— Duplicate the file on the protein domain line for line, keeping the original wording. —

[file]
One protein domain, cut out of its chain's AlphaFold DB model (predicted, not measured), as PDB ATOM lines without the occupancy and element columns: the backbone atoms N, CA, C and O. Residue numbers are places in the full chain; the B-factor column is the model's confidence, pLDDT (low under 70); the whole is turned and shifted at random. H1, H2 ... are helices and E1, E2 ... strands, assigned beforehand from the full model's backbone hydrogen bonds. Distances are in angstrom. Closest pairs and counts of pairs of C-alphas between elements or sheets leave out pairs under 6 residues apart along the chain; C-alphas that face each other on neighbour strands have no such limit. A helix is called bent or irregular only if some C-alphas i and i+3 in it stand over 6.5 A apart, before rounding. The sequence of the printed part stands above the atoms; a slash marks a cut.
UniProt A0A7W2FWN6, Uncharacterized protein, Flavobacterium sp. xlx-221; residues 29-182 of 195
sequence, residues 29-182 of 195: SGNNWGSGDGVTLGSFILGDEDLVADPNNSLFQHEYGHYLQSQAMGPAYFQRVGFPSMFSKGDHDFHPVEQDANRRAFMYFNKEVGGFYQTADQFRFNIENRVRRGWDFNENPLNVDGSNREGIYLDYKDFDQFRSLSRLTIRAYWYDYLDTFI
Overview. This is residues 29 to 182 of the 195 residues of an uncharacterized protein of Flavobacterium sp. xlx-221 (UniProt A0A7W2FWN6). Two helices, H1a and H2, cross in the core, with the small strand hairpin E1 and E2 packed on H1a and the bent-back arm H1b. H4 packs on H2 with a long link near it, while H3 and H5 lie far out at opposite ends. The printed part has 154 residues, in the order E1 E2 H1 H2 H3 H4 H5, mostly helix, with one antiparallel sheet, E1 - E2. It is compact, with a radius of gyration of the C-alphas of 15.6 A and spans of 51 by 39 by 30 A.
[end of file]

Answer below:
One protein domain, cut out of its chain's AlphaFold DB model (predicted, not measured), as PDB ATOM lines without the occupancy and element columns: the backbone atoms N, CA, C and O. Residue numbers are places in the full chain; the B-factor column is the model's confidence, pLDDT (low under 70); the whole is turned and shifted at random. H1, H2 ... are helices and E1, E2 ... strands, assigned beforehand from the full model's backbone hydrogen bonds. Distances are in angstrom. Closest pairs and counts of pairs of C-alphas between elements or sheets leave out pairs under 6 residues apart along the chain; C-alphas that face each other on neighbour strands have no such limit. A helix is called bent or irregular only if some C-alphas i and i+3 in it stand over 6.5 A apart, before rounding. The sequence of the printed part stands above the atoms; a slash marks a cut.
UniProt A0A7W2FWN6, Uncharacterized protein, Flavobacterium sp. xlx-221; residues 29-182 of 195
sequence, residues 29-182 of 195: SGNNWGSGDGVTLGSFILGDEDLVADPNNSLFQHEYGHYLQSQAMGPAYFQRVGFPSMFSKGDHDFHPVEQDANRRAFMYFNKEVGGFYQTADQFRFNIENRVRRGWDFNENPLNVDGSNREGIYLDYKDFDQFRSLSRLTIRAYWYDYLDTFI
Overview. This is residues 29 to 182 of the 195 residues of an uncharacterized protein of Flavobacterium sp. xlx-221 (UniProt A0A7W2FWN6). Two helices, H1a and H2, cross in the core, with the small strand hairpin E1 and E2 packed on H1a and the bent-back arm H1b. H4 packs on H2 with a long link near it, while H3 and H5 lie far out at opposite ends. The printed part has 154 residues, in the order E1 E2 H1 H2 H3 H4 H5, mostly helix, with one antiparallel sheet, E1 - E2. It is compact, with a radius of gyration of the C-alphas of 15.6 A and spans of 51 by 39 by 30 A.